Private School Choice Students More Likely to Graduate College
Private school may be the most appealing education option for some families, but also the most unfeasible. In Florida, low-income students can access a private education through Florida’s tax-credit scholarship program, bridging the financial gap for families. A recent study from the Urban Institute found that students who enrolled in Florida’s Tax Credit Scholarship program were more likely to enroll in and graduate from college, a notable accomplishment.
The Florida Tax-Credit (FTC) Scholarship program allows corporations to make donations to a scholarship funding organization, and then receive a credit toward their state taxes. Students must apply for the scholarship, and the organizations only distribute scholarships to applicants whose household incomes are no more than 185 percent above the federal poverty line. Students then use the scholarship to help pay for private school expenses. The FTC serves more than 100,000 students each year.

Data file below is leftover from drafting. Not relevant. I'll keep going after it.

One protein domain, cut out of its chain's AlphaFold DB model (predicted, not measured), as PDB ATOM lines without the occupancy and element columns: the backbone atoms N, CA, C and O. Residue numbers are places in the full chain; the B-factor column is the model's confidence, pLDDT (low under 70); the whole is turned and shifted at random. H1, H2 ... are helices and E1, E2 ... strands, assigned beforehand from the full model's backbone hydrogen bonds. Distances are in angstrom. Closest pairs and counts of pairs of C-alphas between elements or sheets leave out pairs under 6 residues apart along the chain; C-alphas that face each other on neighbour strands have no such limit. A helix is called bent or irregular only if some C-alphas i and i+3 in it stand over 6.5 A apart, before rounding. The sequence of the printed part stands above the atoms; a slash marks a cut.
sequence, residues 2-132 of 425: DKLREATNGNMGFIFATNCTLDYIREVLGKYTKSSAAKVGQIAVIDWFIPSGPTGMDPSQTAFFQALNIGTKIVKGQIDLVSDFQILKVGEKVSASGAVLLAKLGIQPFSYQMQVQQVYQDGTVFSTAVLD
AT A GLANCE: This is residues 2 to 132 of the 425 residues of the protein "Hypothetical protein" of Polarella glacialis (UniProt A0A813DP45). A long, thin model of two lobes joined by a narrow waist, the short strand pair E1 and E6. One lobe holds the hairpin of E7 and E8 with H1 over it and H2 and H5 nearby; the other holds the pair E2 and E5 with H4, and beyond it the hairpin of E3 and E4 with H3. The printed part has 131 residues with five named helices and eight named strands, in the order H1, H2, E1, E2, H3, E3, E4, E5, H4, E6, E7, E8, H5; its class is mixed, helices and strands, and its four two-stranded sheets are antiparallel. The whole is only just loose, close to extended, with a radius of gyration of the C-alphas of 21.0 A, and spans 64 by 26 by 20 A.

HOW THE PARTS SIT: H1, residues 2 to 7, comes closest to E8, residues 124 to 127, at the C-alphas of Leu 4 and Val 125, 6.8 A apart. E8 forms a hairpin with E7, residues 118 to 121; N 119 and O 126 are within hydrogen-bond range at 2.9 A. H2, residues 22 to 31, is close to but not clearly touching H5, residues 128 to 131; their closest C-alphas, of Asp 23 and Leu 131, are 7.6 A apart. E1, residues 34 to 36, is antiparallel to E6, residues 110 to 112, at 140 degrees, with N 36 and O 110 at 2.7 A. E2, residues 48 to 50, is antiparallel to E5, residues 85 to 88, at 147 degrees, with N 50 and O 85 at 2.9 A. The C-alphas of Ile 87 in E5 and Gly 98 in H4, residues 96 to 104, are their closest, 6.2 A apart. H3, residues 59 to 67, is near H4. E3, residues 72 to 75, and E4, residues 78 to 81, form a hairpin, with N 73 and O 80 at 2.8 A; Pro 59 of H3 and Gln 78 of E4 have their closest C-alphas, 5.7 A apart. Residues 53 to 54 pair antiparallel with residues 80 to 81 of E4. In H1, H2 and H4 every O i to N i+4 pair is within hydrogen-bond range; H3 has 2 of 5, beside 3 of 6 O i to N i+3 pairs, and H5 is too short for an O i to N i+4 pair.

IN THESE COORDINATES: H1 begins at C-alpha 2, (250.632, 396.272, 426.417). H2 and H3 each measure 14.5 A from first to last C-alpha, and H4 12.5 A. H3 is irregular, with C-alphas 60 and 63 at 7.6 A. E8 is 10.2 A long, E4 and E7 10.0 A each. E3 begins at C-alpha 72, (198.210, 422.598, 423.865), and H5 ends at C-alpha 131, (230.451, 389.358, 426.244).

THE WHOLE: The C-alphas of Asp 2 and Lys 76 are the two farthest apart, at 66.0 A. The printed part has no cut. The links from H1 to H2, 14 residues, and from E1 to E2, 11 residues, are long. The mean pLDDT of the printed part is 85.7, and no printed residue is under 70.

The Urban Institute study used data from the National Student Clearinghouse to track FTC students’ progress into college, comparing them to non-FTC public school students who share a similar background and test performance history. The study found that of the students who began FTC in elementary or middle school, 57 percent of FTC students enrolled in college compared to 51 percent of non-FTC students. Of the students who began FTC in high school, 64 percent of students enrolled in college compared to 54 percent of non-FTC students. FTC students were also 10 to 20 percent more likely to complete college and graduate with a bachelor’s degree. More impressive is that the longer students were enrolled in FTC, the larger the positive effects. This private school choice program is helping thousands of Florida students receive a quality education and has lasting benefits.
A private school tax-credit scholarship program is one aspect of a larger school choice agenda that is bringing about exciting results for Florida students. This success should encourage Missouri to implement a private-school choice option, and give our students a greater opportunity for success.